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Big spoilers up ahead. You have been warned.

Early on in the movie, Dylan Rhodes was given the task to track down and arrest the Four Horsemen, a task he begrudgingly accepts. However, at the end of the movie, it was revealed that he himself is the mastermind of the entire scheme. His role in the scheme is to serve as the FBI agent, presumably to reduce the unpredictable variables and to observe the magicians firsthand. My question is, how had he guaranteed that he would be chosen for this assignment? What if he had not been picked? Was he purely relying on sheer luck that when the time comes, he would be the person chosen for the job?

EDIT: Apparently, it is possible to "influence" people's thoughts, but it doesn't explain everything.

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I assumed Rhodes planned all of this in advance by putting himself in the right place to make this happen. A lot of things had to come together to make this happen, but figure everything else he (supposedly) did, and this makes sense to me. Obviously he is a master magician himself, he could make a lot of things happen which others would not realize he doing. He had an agenda ... not really an answer because it is my opinion, but worth a comment at the least. –  Paulster2 Jan 3 at 20:18
    
^I get that he planned it far in advance, but can you control whether certain agents would be available? Can you control your boss' decision as to who to choose for a job? –  Fikko3107 Jan 3 at 20:23
    
If it was your sole passion in your life to do it, and spent years working on it, yes, I imagine you could set yourself to be chosen by showing an aptitude for certain cases and planting hints or suggestions. No more unbelievable than the rest of the movie which doesn't really explain some of the more grand illusions. The CGI curtain effect before the "teleportation"? Them jumping off the roof and turning into money? –  Meat Trademark Jan 3 at 20:40

2 Answers 2

It is simply a plot contrivance used by the writers to make the film's narrative, viable.

There is no way that he could have been expected to be the agent put on the case and the film offers the audience nothing that would explain why it happened. You, the viewer, are simply supposed to "go with" the fact that an agency with over 14k worth of personnel would place that particular person in that that particular case.

Since film would not have "worked" had this not occurred, it appears that this is simply a narrative device to make the remainder of the film possible.

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While this works in the world of "it's in the script" ... a more pertinent answer of how it could actually happen would be more respected here. Considering the comment I posted above, I also disagree with you. It is plausible he could arrange it to happen through the system. When all parts of his plan are in place, he puts everything in motion, such as contacting the 4-Horseman. Alma Dray was the wildcard in his plan. She is the only thing which he did not accounted for. –  Paulster2 Jan 3 at 21:37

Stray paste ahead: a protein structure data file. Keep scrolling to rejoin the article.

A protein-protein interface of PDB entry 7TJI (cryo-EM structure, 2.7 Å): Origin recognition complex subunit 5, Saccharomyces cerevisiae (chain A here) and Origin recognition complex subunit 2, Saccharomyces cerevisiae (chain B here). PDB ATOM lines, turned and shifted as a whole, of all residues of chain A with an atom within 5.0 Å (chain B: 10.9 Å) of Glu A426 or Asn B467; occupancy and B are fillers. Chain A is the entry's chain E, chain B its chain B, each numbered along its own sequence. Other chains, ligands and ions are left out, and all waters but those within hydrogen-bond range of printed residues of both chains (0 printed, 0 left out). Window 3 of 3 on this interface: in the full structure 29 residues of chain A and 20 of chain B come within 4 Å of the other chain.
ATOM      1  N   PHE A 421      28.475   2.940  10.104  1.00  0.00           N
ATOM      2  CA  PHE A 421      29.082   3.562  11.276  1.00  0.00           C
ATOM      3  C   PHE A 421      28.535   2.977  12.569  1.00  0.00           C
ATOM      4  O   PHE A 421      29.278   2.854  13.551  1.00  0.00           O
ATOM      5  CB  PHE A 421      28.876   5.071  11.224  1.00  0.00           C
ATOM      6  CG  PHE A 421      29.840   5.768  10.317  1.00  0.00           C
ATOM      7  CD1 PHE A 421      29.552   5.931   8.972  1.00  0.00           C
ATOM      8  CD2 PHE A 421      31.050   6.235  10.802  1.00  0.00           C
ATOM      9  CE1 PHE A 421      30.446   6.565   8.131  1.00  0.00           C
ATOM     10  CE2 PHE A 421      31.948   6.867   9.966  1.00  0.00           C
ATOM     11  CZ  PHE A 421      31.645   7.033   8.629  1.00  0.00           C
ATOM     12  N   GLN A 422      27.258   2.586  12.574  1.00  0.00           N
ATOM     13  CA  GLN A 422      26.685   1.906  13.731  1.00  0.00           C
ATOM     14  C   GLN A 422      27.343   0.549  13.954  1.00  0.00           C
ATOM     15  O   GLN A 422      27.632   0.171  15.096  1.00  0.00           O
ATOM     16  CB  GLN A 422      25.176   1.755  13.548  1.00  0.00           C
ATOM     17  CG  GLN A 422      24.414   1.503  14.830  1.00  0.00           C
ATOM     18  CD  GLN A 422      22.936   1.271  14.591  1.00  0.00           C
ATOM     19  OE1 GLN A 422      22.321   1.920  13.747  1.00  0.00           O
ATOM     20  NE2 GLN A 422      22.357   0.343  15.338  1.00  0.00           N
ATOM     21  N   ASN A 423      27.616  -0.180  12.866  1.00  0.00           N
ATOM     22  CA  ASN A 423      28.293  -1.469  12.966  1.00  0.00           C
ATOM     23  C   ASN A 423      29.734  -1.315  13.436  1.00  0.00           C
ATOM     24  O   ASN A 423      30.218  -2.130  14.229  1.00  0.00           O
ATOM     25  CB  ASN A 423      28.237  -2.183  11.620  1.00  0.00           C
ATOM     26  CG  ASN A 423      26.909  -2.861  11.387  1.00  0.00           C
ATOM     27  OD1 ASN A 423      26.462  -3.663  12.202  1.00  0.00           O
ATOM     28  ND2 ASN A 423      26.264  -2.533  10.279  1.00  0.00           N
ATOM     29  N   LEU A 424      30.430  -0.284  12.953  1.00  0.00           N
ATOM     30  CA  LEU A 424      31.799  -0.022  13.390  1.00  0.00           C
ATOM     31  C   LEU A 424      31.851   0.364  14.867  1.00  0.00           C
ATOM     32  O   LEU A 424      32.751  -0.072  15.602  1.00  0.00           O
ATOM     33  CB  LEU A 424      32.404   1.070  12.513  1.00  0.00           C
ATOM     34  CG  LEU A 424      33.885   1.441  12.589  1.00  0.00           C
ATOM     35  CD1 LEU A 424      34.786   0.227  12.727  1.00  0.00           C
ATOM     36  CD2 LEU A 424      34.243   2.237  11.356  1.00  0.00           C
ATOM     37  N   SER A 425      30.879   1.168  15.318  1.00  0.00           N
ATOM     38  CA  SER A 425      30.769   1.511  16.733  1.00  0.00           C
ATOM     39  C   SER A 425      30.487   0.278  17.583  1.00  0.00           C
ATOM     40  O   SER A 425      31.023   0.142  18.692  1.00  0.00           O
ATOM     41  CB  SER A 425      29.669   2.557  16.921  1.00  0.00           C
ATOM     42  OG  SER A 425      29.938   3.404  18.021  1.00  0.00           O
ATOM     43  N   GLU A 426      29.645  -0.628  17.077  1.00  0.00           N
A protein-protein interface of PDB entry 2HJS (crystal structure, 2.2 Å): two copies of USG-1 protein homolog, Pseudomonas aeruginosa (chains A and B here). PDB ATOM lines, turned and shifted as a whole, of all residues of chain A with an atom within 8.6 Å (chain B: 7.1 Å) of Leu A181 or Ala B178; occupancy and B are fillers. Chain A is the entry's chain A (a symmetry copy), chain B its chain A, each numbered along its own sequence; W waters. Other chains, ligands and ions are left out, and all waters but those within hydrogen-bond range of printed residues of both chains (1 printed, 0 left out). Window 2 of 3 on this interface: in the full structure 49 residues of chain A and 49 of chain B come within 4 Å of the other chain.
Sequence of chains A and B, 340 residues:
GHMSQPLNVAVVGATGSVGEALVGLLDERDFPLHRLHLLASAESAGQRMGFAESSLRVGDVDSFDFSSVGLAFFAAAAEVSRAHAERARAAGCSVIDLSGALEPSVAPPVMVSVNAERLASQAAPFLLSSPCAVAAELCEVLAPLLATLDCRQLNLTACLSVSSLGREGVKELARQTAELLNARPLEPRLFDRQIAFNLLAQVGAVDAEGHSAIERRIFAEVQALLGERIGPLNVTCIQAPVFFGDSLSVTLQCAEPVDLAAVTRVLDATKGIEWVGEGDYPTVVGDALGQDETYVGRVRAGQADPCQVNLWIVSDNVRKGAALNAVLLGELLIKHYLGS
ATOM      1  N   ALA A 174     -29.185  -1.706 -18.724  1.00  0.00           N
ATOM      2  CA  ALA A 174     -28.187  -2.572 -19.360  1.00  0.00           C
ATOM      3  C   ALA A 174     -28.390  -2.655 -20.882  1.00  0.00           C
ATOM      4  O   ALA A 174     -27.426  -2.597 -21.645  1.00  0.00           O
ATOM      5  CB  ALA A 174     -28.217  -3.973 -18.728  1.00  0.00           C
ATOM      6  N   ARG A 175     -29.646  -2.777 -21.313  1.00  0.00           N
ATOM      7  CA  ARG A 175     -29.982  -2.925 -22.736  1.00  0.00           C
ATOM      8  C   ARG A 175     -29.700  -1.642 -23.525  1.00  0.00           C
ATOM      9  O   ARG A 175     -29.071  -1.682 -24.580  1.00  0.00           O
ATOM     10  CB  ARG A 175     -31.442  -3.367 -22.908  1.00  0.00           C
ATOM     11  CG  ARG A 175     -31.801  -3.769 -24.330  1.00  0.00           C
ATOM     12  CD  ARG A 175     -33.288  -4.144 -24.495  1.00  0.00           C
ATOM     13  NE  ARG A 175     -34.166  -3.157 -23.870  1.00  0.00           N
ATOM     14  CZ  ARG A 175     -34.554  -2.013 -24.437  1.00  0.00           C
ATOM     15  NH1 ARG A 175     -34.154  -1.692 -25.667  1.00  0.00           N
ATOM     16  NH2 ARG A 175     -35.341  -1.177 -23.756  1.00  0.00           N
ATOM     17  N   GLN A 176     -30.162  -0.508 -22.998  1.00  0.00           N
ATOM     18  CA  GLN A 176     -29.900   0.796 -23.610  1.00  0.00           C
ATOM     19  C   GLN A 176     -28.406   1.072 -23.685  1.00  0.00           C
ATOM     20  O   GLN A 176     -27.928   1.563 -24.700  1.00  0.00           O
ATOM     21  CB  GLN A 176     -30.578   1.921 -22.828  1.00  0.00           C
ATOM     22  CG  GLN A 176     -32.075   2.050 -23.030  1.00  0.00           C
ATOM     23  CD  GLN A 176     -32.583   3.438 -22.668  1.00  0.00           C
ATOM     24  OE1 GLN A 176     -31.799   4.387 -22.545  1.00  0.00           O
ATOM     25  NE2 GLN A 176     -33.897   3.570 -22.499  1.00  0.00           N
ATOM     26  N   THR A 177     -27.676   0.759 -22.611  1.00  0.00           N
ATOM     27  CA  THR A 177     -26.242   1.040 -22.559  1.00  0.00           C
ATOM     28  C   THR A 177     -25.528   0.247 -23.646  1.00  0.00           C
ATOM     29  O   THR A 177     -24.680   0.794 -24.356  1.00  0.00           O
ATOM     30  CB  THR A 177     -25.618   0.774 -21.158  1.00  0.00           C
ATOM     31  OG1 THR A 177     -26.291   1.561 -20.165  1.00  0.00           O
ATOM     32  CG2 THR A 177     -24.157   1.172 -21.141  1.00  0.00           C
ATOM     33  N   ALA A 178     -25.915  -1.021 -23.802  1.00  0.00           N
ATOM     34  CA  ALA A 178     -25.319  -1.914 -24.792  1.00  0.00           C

Unfortunately, this is a film. That means it's an artificial creation where the "rules" of normal life do not apply. To attempt to graft those rules onto a fictional narrative would simply slow the narrative or make its artificiality more transparent to the viewer. In the "real world" agents are assigned to cases by priority, by need, by the whims of their superiors or a whole host of other reasons. That this particular agent would have been assigned to this particular case is a conceit of the narrative and not something which could be planned for" by a opportunist. –  Mistah Mix Jan 5 at 3:14
    
Think what you like, but I work for the US Government. What was done to get the case would not be impossible by any stretch of the imagination. And I never said Rhodes was an opportunist. He never leaves anything up to chance. He is "the smartest guy in the room" as Atlas finds out. –  Paulster2 Jan 5 at 12:07
    
I actually cannot give much credence to a response that begins with "think what you like." –  Mistah Mix Jan 5 at 13:57
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Really wasn't the answer I was expecting. Was almost tempted to give it a -1. –  Fikko3107 Jan 5 at 16:56

Nothing is said about other Officers maybe he planned the timing so that the entire branch of officers had some case and only he was without one, this way when the case came up, he was the only one that could have taken it as he had already planned.

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@all Note that this has been flagged "not an answer". I for myself do not agree with this flag as it presents a possible answer to the actual question. It may be completely made up and unproved (though much more may not be possible with a more or less plot-hole). But if that is the case, that's still not what flags are for, but downvotes. –  Sonny Burnett Jan 12 at 21:45

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